From there, analyze the data and identify anomalies. This is where a data profiling tool can be indispensible. By profiling data, it's easy to reveal its content, quality and structure with minimal effort. Data profiling will also help you identify actual problems with the data as it relates to business needs. If the marketing group wants to increase the impact of a mail campaign, data profiling can help identify anomalies, like empty or missing address or phone records, incorrect reference data entries, duplicate entries for the same contact and problems in data uniformity.

A little data legwork can go a long way and dramatically impact the course of a campaign.

3. Categorize the anomalies.

Once initial analysis is complete, it will be necessary to put anomalies into categories. Categorizing data quality issues into six data groups can help build the data quality ROI case as well as ensure that the results are easily digestible for both IT and business leaders. These six categories are:

  • Completeness. Is all the requisite information available? Are all the address fields populated?
  • Conformity. Are there expectations that data values meet specified formats? If so, do all the values conform to those formats?
  • Consistency. Do interdependent attributes always appropriately reflect their expected consistency? If the country code is U.S., then the currency code should be USD.
  • Accuracy. Do data objects correctly represent the real-world values they are expected to model?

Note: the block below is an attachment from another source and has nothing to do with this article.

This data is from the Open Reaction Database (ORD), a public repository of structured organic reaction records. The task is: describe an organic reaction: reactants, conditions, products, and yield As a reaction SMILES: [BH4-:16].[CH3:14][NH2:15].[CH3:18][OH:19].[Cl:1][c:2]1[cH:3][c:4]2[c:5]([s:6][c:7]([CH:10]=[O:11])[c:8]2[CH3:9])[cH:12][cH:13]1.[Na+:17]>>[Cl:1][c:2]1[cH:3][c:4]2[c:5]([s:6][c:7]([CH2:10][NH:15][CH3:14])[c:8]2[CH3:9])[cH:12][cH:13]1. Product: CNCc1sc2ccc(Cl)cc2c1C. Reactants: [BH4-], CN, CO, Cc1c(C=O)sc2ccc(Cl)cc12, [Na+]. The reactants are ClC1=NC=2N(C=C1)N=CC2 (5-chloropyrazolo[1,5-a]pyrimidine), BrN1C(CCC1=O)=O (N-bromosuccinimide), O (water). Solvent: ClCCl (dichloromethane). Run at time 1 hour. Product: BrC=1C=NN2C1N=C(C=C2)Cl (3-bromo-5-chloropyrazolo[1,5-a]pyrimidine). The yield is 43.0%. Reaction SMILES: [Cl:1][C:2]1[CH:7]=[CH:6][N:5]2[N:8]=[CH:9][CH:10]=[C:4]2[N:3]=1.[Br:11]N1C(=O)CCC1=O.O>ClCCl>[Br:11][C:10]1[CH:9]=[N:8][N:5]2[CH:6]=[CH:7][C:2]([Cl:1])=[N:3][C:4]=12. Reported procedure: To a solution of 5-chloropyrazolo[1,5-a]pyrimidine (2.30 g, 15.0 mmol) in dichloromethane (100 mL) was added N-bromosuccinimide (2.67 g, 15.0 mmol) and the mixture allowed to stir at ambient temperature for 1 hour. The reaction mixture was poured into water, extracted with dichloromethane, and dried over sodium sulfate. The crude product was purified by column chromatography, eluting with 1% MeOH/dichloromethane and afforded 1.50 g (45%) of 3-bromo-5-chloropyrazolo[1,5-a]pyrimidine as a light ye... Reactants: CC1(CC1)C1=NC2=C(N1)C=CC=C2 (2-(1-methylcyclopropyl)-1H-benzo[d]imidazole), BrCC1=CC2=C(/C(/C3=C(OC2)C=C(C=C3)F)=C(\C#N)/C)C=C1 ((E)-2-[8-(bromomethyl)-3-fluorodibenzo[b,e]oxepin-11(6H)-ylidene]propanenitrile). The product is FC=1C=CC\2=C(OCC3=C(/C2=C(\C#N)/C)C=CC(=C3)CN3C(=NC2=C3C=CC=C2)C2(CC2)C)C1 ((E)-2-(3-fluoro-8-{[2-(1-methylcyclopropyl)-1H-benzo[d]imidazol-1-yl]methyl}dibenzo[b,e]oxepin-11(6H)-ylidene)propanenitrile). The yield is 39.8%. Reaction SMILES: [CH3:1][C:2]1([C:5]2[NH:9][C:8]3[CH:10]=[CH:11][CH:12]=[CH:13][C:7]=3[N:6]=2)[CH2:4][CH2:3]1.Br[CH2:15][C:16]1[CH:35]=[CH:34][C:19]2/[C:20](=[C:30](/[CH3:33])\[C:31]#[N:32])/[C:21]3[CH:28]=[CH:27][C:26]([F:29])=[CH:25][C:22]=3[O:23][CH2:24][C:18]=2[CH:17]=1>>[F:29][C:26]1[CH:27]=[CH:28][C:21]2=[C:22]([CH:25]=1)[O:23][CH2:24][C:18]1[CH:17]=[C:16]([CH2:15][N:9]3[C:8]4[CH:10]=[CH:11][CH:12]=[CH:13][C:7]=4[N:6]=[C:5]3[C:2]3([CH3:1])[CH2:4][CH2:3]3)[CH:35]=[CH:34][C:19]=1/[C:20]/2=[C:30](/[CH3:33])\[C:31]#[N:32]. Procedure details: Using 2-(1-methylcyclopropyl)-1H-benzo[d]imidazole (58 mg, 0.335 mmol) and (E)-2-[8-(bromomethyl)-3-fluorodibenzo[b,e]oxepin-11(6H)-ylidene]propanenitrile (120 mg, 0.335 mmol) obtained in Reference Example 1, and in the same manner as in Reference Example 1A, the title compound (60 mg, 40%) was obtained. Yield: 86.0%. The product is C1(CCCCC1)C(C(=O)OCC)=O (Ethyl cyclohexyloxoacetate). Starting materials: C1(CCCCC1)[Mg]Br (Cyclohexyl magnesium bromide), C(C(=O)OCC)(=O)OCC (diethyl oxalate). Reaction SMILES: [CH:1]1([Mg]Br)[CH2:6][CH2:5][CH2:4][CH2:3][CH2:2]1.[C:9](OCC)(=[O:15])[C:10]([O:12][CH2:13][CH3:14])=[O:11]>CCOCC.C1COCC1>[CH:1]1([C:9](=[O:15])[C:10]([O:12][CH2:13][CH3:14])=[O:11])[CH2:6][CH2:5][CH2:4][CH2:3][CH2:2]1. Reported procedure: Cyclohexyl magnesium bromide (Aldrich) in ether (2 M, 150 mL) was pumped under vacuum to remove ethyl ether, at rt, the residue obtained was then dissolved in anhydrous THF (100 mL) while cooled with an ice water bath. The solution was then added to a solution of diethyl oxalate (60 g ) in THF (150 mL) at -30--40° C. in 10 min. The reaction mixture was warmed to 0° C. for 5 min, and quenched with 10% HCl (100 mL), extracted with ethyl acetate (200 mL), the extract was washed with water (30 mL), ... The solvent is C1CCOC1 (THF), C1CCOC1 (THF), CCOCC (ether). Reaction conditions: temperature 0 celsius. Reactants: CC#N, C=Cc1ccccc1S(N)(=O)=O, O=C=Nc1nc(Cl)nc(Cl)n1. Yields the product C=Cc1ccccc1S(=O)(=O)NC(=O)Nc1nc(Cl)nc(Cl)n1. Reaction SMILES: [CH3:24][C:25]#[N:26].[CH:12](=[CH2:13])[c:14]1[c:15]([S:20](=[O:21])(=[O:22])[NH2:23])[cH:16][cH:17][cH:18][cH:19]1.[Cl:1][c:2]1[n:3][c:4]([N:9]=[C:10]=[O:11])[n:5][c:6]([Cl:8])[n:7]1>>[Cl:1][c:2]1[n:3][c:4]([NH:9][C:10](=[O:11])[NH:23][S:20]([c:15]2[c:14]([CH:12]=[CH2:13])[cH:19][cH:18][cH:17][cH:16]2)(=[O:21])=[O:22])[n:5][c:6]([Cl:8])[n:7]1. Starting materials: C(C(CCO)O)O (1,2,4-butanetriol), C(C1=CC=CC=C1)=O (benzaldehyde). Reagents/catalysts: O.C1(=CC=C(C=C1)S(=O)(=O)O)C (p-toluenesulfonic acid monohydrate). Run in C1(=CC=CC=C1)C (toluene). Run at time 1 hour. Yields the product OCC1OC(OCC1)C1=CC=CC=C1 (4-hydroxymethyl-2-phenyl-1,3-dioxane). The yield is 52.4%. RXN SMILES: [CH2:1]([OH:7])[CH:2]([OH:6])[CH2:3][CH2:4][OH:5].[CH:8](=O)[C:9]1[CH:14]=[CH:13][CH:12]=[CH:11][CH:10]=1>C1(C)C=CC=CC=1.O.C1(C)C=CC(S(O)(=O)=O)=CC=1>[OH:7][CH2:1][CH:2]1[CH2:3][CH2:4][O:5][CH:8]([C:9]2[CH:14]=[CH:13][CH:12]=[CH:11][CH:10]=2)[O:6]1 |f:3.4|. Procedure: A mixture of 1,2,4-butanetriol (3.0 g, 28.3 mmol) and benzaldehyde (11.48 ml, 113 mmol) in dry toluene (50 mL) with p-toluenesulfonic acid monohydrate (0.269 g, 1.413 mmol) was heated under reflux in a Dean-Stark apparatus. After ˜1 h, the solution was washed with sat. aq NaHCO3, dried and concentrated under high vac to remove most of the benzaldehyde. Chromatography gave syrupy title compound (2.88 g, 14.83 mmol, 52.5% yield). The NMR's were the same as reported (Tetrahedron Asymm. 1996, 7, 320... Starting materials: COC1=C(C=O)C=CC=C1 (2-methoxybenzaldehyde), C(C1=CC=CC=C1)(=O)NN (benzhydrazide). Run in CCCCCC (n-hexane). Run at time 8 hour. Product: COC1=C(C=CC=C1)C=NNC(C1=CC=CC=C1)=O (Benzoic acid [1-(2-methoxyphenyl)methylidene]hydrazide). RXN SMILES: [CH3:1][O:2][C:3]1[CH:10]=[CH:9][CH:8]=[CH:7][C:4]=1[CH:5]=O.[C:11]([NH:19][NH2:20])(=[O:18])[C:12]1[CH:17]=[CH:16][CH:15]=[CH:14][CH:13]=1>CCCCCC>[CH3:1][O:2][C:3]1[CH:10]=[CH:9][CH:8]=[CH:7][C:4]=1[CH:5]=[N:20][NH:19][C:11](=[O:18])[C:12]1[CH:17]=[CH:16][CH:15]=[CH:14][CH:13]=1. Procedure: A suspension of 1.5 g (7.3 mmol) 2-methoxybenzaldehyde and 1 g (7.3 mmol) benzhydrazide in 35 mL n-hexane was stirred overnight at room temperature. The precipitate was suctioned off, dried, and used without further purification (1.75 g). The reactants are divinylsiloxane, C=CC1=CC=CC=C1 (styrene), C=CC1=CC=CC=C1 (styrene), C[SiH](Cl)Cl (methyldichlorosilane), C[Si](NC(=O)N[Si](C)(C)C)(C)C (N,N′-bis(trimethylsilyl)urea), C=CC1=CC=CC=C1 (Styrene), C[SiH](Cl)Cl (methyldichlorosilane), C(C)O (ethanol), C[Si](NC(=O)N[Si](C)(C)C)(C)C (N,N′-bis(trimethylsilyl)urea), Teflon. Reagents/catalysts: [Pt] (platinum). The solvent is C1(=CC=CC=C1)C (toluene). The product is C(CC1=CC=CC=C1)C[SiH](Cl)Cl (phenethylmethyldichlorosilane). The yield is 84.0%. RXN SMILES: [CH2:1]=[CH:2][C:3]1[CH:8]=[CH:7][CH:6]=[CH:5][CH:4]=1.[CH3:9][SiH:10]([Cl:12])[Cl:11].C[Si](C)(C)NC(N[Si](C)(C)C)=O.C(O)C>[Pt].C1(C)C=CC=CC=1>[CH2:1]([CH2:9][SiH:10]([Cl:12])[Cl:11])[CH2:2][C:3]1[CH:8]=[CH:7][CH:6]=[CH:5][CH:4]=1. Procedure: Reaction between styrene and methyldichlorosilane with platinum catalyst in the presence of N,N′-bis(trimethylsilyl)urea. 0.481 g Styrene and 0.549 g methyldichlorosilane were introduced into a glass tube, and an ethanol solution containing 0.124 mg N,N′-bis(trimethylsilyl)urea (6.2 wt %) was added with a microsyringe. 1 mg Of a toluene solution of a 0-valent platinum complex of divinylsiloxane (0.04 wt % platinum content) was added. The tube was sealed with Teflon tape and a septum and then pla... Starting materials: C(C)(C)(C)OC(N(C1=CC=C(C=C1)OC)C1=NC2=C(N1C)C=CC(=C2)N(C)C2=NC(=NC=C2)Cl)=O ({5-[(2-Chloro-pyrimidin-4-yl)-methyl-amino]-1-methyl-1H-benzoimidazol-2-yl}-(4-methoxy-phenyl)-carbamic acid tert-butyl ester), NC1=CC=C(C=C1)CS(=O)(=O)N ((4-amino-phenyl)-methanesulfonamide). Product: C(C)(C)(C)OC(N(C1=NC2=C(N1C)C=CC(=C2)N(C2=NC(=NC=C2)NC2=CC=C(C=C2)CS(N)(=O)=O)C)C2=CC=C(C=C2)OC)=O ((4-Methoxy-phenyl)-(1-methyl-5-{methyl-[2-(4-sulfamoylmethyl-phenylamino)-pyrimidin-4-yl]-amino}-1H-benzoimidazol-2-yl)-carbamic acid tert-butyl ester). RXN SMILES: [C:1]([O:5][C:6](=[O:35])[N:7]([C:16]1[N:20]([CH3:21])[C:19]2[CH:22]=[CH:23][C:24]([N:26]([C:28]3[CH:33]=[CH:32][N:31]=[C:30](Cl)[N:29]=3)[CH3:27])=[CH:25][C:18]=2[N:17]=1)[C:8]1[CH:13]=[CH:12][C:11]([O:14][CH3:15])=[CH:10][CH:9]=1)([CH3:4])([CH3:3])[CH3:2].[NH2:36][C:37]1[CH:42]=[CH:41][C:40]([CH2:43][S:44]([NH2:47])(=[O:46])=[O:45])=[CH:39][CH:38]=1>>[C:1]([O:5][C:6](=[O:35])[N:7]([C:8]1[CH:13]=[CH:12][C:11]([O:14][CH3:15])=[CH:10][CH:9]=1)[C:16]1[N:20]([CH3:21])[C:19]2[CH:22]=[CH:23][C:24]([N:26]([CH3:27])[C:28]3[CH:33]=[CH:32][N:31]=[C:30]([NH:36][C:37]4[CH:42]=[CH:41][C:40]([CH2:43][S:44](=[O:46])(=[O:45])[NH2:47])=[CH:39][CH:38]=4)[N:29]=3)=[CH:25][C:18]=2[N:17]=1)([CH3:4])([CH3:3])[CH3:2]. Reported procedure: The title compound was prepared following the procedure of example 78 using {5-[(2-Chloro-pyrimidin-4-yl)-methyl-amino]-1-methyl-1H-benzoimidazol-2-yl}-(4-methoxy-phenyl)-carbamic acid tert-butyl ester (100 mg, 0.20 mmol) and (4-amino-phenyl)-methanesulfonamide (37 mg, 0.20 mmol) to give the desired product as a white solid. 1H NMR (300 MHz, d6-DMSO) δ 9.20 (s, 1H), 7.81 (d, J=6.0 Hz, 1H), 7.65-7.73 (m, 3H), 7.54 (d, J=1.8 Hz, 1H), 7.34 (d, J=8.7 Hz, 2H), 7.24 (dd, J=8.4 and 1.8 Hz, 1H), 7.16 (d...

• Duplication. Are there multiple, unnecessary representations of the same data objects within the data set?
  • Integrity. What data is missing important relationship linkages? Are all our commissioned partners in our sales system in our partner database?

From an ROI perspective, once the data is categorized, it becomes much easier to take an appropriate set of actions to fix bad data. For example, if a marketing mailing list is found to have inaccurate and incomplete contact data, it's easy to make the case that it would be less expensive to correct inaccurate data rather than spending time to research the correct contacts or buying a new contact list.
Categorizing anomalies will help business leaders quickly understand problem areas and make informed decisions that increase efficiency and maximize data quality ROI.

4. Identify the business impact of data anomalies.

After profiling the data and identifying anomalies, it becomes critical to work with decision-makers to understand the effect the anomalies will have on the business.

Consider the following example. A profile of customer sales data shows that 8 percent of the records have inoperable or missing phone numbers. How does that impact the ability to up-sell or cross-sell your other line-of-business products to existing customers?

Chances are, if business leaders knew at the start of the month that their sales force's operational ceiling would at best be 92 percent efficiency, there would be quite a bit of explaining to do to senior leadership.

5. State the case for data quality.

When stating the case for data quality, it pays to draw a link between how a lack of quality data can adversely affect the operational efficiency of an organization as well as the accuracy of business decisions. Now that the data has been compiled, analyzed, categorized and flagged for known anomalies, the case can effectively be made to increase data quality practices.

Don't Risk It

Every day a business suffers from poor, incomplete or unorganized data, the more it risks falling victim to poor data paralysis. While I've focused on the impact that poor data can have on marketing and sales teams in particular, poor data stretches far beyond this group. In fact, poor data can result in duplicate vendor payments, improper calculations for chargebacks and rebates and, worst of all, misguided business decisions based on faulty information.

Don't be a victim; make the case for quality data and free your company from poor data paralysis.